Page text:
This article is only available in the PDF format. Download the PDF to view the article, as well as its associated figures and tables.
To the Editor:—
Your editorial (JAMA190:930 [Dec 7] 1964) referring to the recent study by Kravitz and Thomas in the Archives of Internal Medicine (114:663-668 [Nov] 1964) is a timely one and points up a problem connected with anticoagulant therapy that has probably not received the attention it deserves.In the course of caring for more than 100 patients receiving long-term anticoagulant therapy, I have been impressed with the relative lack of anxiety-producing tendencies of this form of treatment. All patients are carefully instructed regarding the possibility of hemorrhage while taking these drugs, and in general they have reacted to this possibility without anxiety or fear. The small percentage in whom hemorrhagic complications do develop tolerate this problem quite well emotionally, providing they have been prepared in advance on how to deal with the situation.Many patients develop the impression that it is only this medication that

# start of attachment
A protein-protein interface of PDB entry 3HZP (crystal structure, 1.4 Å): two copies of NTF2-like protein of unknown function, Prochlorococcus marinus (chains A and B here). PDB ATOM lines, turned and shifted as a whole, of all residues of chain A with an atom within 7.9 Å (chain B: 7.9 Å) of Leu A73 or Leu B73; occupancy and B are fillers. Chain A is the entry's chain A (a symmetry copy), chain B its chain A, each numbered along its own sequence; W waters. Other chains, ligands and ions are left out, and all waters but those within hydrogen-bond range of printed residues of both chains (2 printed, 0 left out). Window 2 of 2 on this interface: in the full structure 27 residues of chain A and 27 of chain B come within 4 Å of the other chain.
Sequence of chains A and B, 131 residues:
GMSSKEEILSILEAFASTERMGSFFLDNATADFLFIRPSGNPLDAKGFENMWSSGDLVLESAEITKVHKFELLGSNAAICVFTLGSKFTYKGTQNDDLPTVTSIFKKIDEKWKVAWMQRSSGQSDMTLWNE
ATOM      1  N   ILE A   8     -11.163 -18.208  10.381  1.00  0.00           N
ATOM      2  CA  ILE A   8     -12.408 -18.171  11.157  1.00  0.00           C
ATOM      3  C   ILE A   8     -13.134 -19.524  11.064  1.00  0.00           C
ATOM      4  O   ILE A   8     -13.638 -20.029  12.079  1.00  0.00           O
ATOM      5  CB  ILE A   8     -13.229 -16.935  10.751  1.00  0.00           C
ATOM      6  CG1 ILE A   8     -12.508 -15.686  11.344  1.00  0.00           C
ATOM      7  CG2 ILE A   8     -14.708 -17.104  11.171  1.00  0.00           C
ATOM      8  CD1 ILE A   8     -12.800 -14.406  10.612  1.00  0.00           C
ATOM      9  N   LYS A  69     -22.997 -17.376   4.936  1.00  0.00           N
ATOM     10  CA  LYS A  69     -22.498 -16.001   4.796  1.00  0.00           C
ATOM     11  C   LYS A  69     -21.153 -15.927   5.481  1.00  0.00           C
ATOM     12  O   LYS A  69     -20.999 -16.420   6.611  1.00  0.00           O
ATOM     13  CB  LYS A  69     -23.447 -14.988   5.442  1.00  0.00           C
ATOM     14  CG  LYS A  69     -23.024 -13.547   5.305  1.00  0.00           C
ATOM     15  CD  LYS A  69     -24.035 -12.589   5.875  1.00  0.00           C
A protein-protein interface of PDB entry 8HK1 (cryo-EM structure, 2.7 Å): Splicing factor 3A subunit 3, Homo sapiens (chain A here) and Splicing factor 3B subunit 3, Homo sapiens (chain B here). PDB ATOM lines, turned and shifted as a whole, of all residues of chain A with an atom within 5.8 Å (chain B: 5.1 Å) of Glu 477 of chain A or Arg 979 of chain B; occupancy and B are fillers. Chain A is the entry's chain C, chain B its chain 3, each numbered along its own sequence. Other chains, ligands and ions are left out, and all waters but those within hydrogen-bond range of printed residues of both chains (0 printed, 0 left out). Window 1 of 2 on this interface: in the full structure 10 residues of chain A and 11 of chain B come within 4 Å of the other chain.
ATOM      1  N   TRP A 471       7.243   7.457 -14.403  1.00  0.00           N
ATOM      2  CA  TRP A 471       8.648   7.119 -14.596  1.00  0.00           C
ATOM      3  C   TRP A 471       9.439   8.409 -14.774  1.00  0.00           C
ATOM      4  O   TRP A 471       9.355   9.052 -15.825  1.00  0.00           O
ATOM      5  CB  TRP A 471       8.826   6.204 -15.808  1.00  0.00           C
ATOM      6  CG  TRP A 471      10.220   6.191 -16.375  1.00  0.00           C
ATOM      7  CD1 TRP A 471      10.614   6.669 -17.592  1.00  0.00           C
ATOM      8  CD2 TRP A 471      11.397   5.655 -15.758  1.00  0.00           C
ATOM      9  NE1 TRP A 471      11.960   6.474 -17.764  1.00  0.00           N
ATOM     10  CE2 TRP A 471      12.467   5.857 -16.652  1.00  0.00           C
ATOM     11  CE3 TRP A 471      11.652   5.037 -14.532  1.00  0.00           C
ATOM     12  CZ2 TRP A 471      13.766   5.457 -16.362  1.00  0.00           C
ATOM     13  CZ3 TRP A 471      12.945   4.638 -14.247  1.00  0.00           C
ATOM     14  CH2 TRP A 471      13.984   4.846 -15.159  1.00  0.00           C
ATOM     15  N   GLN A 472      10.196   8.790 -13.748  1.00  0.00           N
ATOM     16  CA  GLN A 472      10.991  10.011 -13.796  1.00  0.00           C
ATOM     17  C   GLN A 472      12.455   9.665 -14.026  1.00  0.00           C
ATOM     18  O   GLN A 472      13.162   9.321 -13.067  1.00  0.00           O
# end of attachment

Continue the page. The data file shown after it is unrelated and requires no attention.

Cameron DJ. Emotional Reactions to Long-Term Anticoagulation. JAMA. 1965;191(10):865. doi:10.1001/jama.1965.03080100083028
Customize your JAMA Network experience by selecting one or more topics from the list below.
Create a personal account or sign in to: